Winner of the prestigious Casa de las Américas Prize, this work spins a heartfelt story of an improbable relationship between an anthropologist and her charismatic Indigenous father.
When Aparecida Vilaça first traveled down the remote Negro River in Amazonia, she expected to come back with notebooks and tapes full of observations about the Indigenous Wari' people—but not with a new father. In Paletó and Me, Vilaça shares her life with her adoptive Wari' family, and the profound personal transformations involved in becoming kin.
Paletó—unfailingly charming, always prepared with a joke—shines with life in Vilaça's account of their unusual father-daughter relationship. Paletó was many things: he was a survivor, who lived through the arrival of violent invaders and diseases. He was a leader, who taught through laughter and care, spoke softly, yet was always ready to jump into the unknown. He could shift seamlessly between the roles of the observer and the observed, and in his visits to Rio de Janeiro, deconstructs urban social conventions with ease and wit.
Begun the day after Paletó's death at the age of 85, Paletó and Me is a celebration of life, weaving together the author's own memories of learning the lifeways of Indigenous Amazonia with her father's testimony to Wari' persistence in the face of colonization. Speaking from the heart as both anthropologist and daughter, Vilaça offers an intimate look at Indigenous lives in Brazil over nearly a century.
About the author
Aparecida Vilaça is Professor of Social Anthropology at the National Museum, Federal University of Rio de Janeiro. She is the author of Strange Enemies: Indigenous Agency and Scenes of Encounters in Amazonia and Praying and Preying: Christianity in Indigenous Amazonia. She has come and gone among the Wari' since 1986.
"In this extraordinary account, the rich experiences of a seasoned social anthropologist are superbly sustained by novelistic insights. Aparecida Vilaça takes us on a journey into a profoundly alien culture by entering the mind of one man, Paletó. His life spanned, it seemed, an entire history of human civilization. From an upbringing and early adulthood in an uncontacted tribe in the Amazon forest to the explosive, savage intrusions of modernity, his outlook remained deeply humane. Through him, Vilaça holds up a mirror to the unchanging fundamentals of human nature."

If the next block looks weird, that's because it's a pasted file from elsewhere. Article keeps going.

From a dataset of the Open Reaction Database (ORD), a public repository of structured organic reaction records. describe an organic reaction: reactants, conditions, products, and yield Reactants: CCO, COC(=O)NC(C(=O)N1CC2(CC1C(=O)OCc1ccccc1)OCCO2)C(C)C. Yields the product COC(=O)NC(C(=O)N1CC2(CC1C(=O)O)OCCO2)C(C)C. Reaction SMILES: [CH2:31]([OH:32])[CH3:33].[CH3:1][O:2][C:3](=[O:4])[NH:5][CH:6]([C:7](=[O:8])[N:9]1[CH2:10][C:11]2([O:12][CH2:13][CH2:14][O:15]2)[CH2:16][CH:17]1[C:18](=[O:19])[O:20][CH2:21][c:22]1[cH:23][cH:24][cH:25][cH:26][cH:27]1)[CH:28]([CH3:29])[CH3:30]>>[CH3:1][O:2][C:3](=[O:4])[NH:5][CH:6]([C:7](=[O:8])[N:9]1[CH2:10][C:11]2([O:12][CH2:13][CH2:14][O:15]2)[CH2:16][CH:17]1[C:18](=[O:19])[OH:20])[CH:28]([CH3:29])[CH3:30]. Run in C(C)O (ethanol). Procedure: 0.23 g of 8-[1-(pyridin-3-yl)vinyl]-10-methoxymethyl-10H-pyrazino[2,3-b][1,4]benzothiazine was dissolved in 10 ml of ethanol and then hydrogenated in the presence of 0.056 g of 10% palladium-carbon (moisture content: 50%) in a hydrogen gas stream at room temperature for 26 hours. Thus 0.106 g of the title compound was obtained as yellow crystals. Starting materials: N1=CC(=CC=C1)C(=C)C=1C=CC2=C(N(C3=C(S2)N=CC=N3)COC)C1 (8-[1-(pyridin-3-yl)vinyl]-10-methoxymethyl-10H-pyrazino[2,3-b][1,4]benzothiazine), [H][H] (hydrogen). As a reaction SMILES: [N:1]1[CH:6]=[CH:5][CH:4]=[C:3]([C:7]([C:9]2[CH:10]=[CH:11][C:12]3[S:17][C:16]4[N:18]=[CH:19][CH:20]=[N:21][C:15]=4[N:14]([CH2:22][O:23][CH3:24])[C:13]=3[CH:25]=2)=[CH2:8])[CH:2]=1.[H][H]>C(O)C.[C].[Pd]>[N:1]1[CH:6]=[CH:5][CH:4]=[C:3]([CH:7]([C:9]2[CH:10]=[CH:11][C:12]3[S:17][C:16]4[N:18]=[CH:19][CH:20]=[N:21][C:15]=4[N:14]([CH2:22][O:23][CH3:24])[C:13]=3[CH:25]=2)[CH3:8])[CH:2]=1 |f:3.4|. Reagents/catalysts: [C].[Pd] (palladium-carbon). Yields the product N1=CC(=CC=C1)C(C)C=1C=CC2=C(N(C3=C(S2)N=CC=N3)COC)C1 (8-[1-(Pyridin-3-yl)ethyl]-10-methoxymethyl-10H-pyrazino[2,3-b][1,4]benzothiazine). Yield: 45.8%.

"Simple and profound, this book is a testament to an ethical, moral, and political commitment to the colonized peoples of America."
—Casa de las Américas Prize committee
"When I read Paletó and Me, I had a wonderful revelation. Our ancestors, with wisdom and magic, foresaw an irrepressible capacity of people to affect worlds and to make families across cultures. And I gained a 'relative' in the talented writer Aparecida Vilaça, whose anthropology is made of affects between worlds."
—Ailton Krenak, author of Ideas to Postpone the End of the World
"The wonderful draw of Paletó and Me is the courage of one woman immersing herself in another culture and 'making relatives.' Through her acute observations, Aparecida Vilaça conveys a way of being to any reader who may not know how one indigenous community continues to exist."
—Linda Hogan, author of The Radiant Lives of Animals
"Paletó and Aparecida's unlikely, potent kinship is narrated unforgettably in this book, without the narrator glossing over any of the violence of colonialism across which it happened. Kinship is always a surprise, never to be taken for granted. Paletó and Me shows how such a surprise continues to matter."
—Donna Haraway, author of Staying with the Trouble: Making Kin in the Chthulucene
"In this fascinating account, Aparecida Vilaça at times effaces herself—concealed by her friend's lively voice—and at times reemerges in the luminous form of her singular and personal writing. Far from being a conventional anthropological text, Paletó and Me depicts the inebriating journey between identities that reveal themselves to be both ancient and fleeting."
—Mia Couto, author of Sleepwalking Land
"Written in a conversational tone and guided by memories, Paletó and Me is inspired by questions rather than conclusions and completely forsakes ideology, rendering Aparecida Vilaça's memories into a delightful story."
—Paulo Roberto Pires, Época Magazine